Mackenzie married Helen Neil (1826-1852) in 1845 and with her had three children, with only one girl surviving infancy. In 1853, he married Jane Sym (1825-1893).
In Canada, Mackenzie continued his career as a stone mason, building many structures that still stand today. He began working as a general contractor and it is in doing this that he earned his reputation for being a hard working, honest man as well as having a working man's view on fiscal policy.
Mackenzie involved himself in politics almost from the moment he arrived in Canada. He campaigned relentlessly for George Brown, owner of the Reformist paper The Globe, in the 1851 election, helping him to win a seat in the assembly. In 1852 Mackenzie became editor of a different reformist paper, the Lampton Shield. As editor, Mackenzie was perhaps a little too vocal, leading the paper to a suit of law for libel against the local conservative candidate. The paper lost the suit and was forced to fold due to financial hardship. He was elected to the Legislative Assembly himself as a supporter of George Brown in 1861.
When the Macdonald government fell due to the Pacific scandal in 1873, the Governor General, Lord Dufferin, had to call on someone to form a government. Mackenzie had been chosen as the leader of the Liberal Party just a few months before and so was called upon to form a new government. Mackenzie formed a government and then asked the Governor General to call an election for January 1874. The Liberals won, and Mackenzie remained prime minister until the 1878 election when Macdonald's Conservatives returned to power with a majority government.
It was unusual for a man of Mackenzie's humble origins to attain such a position in an age which generally offered such opportunity only to the privileged. Lord Dufferin, the current Governor General, expressed early misgivings about a stonemason taking over government. But on meeting Mackenzie, Dufferin revised his opinions: "However narrow and inexperienced Mackenzie may be, I imagine he is a thoroughly upright, well-principled, and well-meaning man."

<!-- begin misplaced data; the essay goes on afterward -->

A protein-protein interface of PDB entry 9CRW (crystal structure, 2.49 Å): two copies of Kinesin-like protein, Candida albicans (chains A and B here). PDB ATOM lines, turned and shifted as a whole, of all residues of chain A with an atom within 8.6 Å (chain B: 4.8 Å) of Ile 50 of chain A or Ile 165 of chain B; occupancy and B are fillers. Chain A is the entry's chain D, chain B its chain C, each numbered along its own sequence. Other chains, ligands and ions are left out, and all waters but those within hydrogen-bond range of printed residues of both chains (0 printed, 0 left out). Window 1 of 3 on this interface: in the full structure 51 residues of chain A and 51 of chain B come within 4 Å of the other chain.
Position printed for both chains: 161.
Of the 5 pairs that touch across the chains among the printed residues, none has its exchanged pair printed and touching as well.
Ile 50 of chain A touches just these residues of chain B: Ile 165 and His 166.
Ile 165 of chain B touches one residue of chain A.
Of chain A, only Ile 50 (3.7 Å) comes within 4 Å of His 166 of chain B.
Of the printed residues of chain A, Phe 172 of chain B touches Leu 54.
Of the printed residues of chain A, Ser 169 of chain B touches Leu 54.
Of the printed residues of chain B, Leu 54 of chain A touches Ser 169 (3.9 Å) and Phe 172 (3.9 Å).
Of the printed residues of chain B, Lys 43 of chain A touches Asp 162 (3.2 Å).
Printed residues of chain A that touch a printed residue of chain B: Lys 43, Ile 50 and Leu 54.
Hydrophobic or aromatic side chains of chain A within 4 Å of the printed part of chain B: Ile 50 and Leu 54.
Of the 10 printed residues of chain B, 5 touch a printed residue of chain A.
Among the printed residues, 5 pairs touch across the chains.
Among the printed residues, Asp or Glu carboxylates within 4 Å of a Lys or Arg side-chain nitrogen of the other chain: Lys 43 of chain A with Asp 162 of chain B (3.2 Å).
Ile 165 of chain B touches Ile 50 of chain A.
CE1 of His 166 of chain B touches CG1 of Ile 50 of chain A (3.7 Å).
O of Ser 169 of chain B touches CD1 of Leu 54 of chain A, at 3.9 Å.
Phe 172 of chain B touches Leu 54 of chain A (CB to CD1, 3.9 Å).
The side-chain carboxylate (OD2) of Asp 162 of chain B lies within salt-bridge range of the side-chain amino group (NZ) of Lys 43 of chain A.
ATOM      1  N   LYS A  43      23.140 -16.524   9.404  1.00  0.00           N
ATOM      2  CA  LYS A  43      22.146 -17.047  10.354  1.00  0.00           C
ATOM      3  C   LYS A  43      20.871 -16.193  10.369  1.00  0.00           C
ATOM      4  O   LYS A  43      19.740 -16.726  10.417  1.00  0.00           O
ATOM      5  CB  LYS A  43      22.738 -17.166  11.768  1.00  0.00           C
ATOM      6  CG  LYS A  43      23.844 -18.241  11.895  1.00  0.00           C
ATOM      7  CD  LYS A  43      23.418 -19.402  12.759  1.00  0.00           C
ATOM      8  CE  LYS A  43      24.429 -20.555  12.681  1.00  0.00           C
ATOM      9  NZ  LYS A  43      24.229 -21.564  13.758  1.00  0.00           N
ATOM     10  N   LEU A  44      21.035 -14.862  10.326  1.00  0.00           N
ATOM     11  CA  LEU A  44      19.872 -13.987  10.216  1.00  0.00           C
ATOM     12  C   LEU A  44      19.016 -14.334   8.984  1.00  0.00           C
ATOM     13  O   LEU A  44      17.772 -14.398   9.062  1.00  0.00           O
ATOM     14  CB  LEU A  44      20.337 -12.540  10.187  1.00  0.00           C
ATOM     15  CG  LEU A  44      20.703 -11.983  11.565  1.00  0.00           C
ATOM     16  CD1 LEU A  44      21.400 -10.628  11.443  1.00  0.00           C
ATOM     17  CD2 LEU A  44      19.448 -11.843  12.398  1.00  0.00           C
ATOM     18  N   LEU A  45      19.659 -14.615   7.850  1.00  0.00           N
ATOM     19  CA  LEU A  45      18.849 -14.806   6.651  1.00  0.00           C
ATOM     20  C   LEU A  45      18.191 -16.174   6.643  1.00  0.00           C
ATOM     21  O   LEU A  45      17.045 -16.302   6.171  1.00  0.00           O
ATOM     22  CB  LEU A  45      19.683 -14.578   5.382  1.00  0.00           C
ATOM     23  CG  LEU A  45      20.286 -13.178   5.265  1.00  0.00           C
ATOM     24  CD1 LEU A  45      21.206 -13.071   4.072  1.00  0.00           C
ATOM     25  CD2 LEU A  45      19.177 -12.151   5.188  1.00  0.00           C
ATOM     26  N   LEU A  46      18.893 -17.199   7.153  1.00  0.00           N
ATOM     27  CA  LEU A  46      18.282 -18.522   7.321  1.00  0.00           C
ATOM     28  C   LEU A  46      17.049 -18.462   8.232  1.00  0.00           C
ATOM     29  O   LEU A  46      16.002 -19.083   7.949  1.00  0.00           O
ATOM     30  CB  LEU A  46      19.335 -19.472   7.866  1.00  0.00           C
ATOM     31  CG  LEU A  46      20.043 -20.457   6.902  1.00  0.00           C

Mackenzie also served as Minister of Public Works and oversaw the completion of the Parliament Buildings. While drawing up the plans, he included a circular staircase leading directly from his office to the outside of the building. This clever addition allowed him to escape the patronage-seekers waiting for him in his ante-chamber. Proving Dufferin's reflections on his character to be true, Mackenzie disliked intensely the patronage inherent in politics. Nevertheless, he found it a necessary evil in order to maintain party unity and ensure the loyalty of his fellow Liberals.
In keeping with his democratic ideals, Mackenzie refused the offer of a knighthood three times. His pride in his working-class origins never left him. Once, while touring Fort Henry as prime minister, he asked the soldier accompanying him if he knew the thickness of the wall beside them. The embarrassed escort confessed that he didn't and Mackenzie replied, "I do. It is five feet, ten inches. I know, because I built it myself!"
As Prime Minister, Alexander Mackenzie strove to reform and simplify the machinery of government. He introduced the secret ballot; created the Supreme Court of Canada; established the Royal Military College of Canada in Kingston in 1874; created the Office of the Auditor General in 1878; and struggled to continue progress on the national railway. After his government's defeat, Mackenzie remained Leader of the Opposition until 1880, when he relinquished the party leadership to Edward Blake. However, he remained as a Member of Parliament until his death in 1892 from a stroke that resulted from hitting his head during a fall. He died in Toronto and is buried in the Lakeview Cemetery, Sarnia.
At the time, it was customary for the monarch to knight all Canadian Prime Ministers but Mackenzie declined all offers of a knighthood. He was the only Canadian Prime Minister not to be knighted until Arthur Meighen took office in 1920.
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